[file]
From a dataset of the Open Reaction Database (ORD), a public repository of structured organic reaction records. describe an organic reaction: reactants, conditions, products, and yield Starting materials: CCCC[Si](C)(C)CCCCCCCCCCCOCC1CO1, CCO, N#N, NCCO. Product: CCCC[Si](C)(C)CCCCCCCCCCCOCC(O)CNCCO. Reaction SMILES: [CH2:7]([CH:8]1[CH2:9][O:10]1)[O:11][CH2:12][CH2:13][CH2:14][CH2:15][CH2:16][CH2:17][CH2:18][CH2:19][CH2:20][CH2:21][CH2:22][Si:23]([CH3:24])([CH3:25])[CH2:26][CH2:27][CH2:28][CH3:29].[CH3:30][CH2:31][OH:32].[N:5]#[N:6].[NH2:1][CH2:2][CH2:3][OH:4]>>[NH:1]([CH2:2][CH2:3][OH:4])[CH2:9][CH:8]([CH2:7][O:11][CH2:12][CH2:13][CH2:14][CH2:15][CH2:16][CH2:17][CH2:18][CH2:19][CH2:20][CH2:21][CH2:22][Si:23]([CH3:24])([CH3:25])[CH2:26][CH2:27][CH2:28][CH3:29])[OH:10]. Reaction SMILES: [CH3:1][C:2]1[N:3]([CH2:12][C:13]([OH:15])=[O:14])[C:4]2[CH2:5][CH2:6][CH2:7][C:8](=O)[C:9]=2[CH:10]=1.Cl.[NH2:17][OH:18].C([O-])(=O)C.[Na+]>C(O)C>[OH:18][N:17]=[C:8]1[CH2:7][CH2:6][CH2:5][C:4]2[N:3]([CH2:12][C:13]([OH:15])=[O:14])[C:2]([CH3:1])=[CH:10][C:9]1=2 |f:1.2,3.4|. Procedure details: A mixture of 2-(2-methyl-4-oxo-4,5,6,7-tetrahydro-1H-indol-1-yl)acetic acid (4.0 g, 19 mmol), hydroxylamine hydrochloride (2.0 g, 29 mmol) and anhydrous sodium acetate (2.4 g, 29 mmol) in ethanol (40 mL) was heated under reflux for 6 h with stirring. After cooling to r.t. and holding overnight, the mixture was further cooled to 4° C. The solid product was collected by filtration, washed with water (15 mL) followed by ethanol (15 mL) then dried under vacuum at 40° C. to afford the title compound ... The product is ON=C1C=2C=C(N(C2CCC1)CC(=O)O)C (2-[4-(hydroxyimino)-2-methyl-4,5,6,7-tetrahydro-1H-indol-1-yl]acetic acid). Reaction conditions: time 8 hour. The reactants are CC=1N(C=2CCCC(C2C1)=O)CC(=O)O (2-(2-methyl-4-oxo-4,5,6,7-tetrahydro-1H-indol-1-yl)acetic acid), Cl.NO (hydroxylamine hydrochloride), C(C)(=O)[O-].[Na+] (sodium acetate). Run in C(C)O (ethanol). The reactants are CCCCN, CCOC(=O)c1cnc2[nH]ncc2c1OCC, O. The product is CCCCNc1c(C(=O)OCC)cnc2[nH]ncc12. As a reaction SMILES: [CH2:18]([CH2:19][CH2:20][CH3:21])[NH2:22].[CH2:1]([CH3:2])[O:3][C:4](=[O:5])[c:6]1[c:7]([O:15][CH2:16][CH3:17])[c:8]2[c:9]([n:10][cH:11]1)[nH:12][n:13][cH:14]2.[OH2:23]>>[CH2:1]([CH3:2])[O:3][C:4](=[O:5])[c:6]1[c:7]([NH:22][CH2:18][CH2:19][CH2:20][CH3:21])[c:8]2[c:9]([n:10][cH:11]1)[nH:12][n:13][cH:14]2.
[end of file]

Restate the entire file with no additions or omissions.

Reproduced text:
From a dataset of the Open Reaction Database (ORD), a public repository of structured organic reaction records. describe an organic reaction: reactants, conditions, products, and yield Starting materials: CCCC[Si](C)(C)CCCCCCCCCCCOCC1CO1, CCO, N#N, NCCO. Product: CCCC[Si](C)(C)CCCCCCCCCCCOCC(O)CNCCO. Reaction SMILES: [CH2:7]([CH:8]1[CH2:9][O:10]1)[O:11][CH2:12][CH2:13][CH2:14][CH2:15][CH2:16][CH2:17][CH2:18][CH2:19][CH2:20][CH2:21][CH2:22][Si:23]([CH3:24])([CH3:25])[CH2:26][CH2:27][CH2:28][CH3:29].[CH3:30][CH2:31][OH:32].[N:5]#[N:6].[NH2:1][CH2:2][CH2:3][OH:4]>>[NH:1]([CH2:2][CH2:3][OH:4])[CH2:9][CH:8]([CH2:7][O:11][CH2:12][CH2:13][CH2:14][CH2:15][CH2:16][CH2:17][CH2:18][CH2:19][CH2:20][CH2:21][CH2:22][Si:23]([CH3:24])([CH3:25])[CH2:26][CH2:27][CH2:28][CH3:29])[OH:10]. Reaction SMILES: [CH3:1][C:2]1[N:3]([CH2:12][C:13]([OH:15])=[O:14])[C:4]2[CH2:5][CH2:6][CH2:7][C:8](=O)[C:9]=2[CH:10]=1.Cl.[NH2:17][OH:18].C([O-])(=O)C.[Na+]>C(O)C>[OH:18][N:17]=[C:8]1[CH2:7][CH2:6][CH2:5][C:4]2[N:3]([CH2:12][C:13]([OH:15])=[O:14])[C:2]([CH3:1])=[CH:10][C:9]1=2 |f:1.2,3.4|. Procedure details: A mixture of 2-(2-methyl-4-oxo-4,5,6,7-tetrahydro-1H-indol-1-yl)acetic acid (4.0 g, 19 mmol), hydroxylamine hydrochloride (2.0 g, 29 mmol) and anhydrous sodium acetate (2.4 g, 29 mmol) in ethanol (40 mL) was heated under reflux for 6 h with stirring. After cooling to r.t. and holding overnight, the mixture was further cooled to 4° C. The solid product was collected by filtration, washed with water (15 mL) followed by ethanol (15 mL) then dried under vacuum at 40° C. to afford the title compound ... The product is ON=C1C=2C=C(N(C2CCC1)CC(=O)O)C (2-[4-(hydroxyimino)-2-methyl-4,5,6,7-tetrahydro-1H-indol-1-yl]acetic acid). Reaction conditions: time 8 hour. The reactants are CC=1N(C=2CCCC(C2C1)=O)CC(=O)O (2-(2-methyl-4-oxo-4,5,6,7-tetrahydro-1H-indol-1-yl)acetic acid), Cl.NO (hydroxylamine hydrochloride), C(C)(=O)[O-].[Na+] (sodium acetate). Run in C(C)O (ethanol). The reactants are CCCCN, CCOC(=O)c1cnc2[nH]ncc2c1OCC, O. The product is CCCCNc1c(C(=O)OCC)cnc2[nH]ncc12. As a reaction SMILES: [CH2:18]([CH2:19][CH2:20][CH3:21])[NH2:22].[CH2:1]([CH3:2])[O:3][C:4](=[O:5])[c:6]1[c:7]([O:15][CH2:16][CH3:17])[c:8]2[c:9]([n:10][cH:11]1)[nH:12][n:13][cH:14]2.[OH2:23]>>[CH2:1]([CH3:2])[O:3][C:4](=[O:5])[c:6]1[c:7]([NH:22][CH2:18][CH2:19][CH2:20][CH3:21])[c:8]2[c:9]([n:10][cH:11]1)[nH:12][n:13][cH:14]2.